Those of you reading this post are encouraged to send the same message or call it in. When you deliver your message, provide your name as it appears on your voter’s registration, your mailing address and zip, to make your position eligible for tallying. A quick internet search of Congressional Districts will provide you with the easy prompts you need to get the contact information for your elected officials.  Following the “do unto others as you would have them do to you, ” civil messages are recommended, and dropping unneeded modifiers helps.

We, the People have a job to do: speak out and vote each step of the way

Those of us who hope to be governed by kindness — meaning that we want kind behavior to guide our decision making — have a job to do.  We, the people need to stay diligent. We have a choice to accept authority or to advocate for change, when change is necessary.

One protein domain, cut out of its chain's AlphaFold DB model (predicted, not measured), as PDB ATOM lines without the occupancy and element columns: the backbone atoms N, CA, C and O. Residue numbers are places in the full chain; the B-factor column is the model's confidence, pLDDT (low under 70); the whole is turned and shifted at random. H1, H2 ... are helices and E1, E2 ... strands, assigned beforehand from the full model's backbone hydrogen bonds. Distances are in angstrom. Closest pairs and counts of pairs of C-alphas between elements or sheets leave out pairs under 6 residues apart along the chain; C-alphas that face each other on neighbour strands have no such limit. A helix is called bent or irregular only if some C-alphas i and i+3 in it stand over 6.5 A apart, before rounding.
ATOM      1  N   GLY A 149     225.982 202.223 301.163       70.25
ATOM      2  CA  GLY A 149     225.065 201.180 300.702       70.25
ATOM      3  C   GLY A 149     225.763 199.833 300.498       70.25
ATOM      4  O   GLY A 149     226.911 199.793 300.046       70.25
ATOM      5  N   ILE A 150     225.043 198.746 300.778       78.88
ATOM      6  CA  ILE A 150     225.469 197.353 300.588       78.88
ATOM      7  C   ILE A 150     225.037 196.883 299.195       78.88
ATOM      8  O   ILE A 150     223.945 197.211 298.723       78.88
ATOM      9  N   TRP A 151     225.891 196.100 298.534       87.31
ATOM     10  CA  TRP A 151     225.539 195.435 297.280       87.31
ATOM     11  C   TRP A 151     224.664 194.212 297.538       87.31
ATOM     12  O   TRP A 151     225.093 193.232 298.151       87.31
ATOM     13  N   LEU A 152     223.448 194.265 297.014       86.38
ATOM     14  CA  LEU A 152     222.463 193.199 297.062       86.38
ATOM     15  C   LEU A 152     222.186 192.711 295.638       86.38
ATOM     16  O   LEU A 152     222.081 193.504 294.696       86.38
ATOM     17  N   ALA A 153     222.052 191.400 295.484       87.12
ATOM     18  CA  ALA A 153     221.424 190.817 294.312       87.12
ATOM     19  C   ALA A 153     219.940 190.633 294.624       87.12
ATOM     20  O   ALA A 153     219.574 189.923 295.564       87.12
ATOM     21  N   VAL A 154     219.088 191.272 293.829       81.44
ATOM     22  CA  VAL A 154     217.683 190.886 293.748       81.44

Looking at today’s immigration policy, those of us who seek kind behavior, see acute problems that require change in order for us to be a kind community of people.  One part of kindness is to keep communities safe.  Another part of  kindness is to be welcoming to people who need our welcome.  Neither one of these is a simple task, met by one strategy alone, but it should be clear that using our nation’s resources to deport people who have been living successfully in the United States for years is unkind, disrupting families and instilling fear in people unnecessarily. We don’t function well when fear is driving our lives. Sometimes fear is unavoidable, but in this case it is not.  Our nation should be using its resources to establish more pathways to legal status for immigrants already successfully living in our country, not spending money to ship people back to chaotic, unsafe places, tearing up families in the United States in the process.

As a reminder about the dangers of relying on those in authority to set the rules of our lives, without speaking out, consider how often authority sources don’t get kindness right.